Terrified and angry by their government’s inability to protect them from eight straight weeks of Gaza-launched attacks, Israeli residents too close to the border to benefit from the Iron Dome missile shield are demanding an active defense solution to short-range threats.
Since the start of the Israeli operation, mortars and projectiles have killed 10 soldiers and six civilians. The latest Aug. 26 attack killed two men from a nearby kibbutz, volunteer security coordinators who failed to reach shelters in time.
By the Israeli military’s count, more than 1,400 rockets and mortars have landed in the Gaza “envelope,” which includes the town of Sderot and dozens of smaller communities within seven kilometers of the border.
While most have landed in open areas, residents of the envelope are required to seek shelter at the first shrill sounds of warning sirens. At best, they have 15 seconds.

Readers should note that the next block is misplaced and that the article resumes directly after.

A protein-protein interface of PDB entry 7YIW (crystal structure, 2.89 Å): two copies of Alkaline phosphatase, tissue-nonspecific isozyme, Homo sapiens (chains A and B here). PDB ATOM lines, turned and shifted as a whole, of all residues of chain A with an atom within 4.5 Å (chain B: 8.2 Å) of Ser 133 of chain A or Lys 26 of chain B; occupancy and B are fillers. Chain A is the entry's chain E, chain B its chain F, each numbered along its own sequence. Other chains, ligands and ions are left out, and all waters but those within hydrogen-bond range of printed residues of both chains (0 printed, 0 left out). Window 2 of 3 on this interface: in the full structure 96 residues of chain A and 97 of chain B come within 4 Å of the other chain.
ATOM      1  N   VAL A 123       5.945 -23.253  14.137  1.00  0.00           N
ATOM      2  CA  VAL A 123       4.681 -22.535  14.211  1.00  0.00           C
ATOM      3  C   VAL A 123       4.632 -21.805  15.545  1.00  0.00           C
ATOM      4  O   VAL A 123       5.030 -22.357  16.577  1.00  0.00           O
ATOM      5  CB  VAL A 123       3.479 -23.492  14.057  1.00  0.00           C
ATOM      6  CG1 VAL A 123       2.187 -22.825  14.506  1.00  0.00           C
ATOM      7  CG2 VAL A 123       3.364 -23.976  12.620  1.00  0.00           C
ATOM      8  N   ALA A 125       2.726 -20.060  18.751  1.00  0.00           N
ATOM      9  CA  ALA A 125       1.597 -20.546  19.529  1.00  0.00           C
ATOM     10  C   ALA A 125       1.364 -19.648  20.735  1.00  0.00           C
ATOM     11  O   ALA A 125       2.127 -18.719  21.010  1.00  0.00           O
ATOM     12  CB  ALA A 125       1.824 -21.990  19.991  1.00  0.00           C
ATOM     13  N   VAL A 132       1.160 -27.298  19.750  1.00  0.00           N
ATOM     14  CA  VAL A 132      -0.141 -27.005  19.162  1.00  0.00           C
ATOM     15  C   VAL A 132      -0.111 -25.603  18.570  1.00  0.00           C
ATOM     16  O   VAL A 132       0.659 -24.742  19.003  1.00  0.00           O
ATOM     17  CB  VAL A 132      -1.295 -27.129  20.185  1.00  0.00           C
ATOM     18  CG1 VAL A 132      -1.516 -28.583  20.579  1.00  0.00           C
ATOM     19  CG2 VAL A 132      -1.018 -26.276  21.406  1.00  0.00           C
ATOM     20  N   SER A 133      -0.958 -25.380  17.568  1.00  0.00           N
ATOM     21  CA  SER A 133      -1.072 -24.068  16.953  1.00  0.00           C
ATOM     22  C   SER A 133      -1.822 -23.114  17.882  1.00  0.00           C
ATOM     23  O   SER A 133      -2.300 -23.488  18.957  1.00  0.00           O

But that applies only to very short-range Qassam rockets produced in Gaza, several of which Iron Dome managed to intercept, sources here said, despite almost no warning time. With mortars, early warning comes tragically late when it comes at all.
Such was the case on Aug. 22 when mortar shrapnel claimed this community’s youngest victim, a 4-year-old boy, before his parents could whisk him to safety.
“Mortars usually come by surprise. We hear the whistle and we don’t know where it will land,” said Yaffa Natan, a resident of nearby Pri Gan.
So far, some 700 families have applied for government-funded relocation to areas beyond mortar range where Iron Dome batteries are better positioned to intercept incoming threats.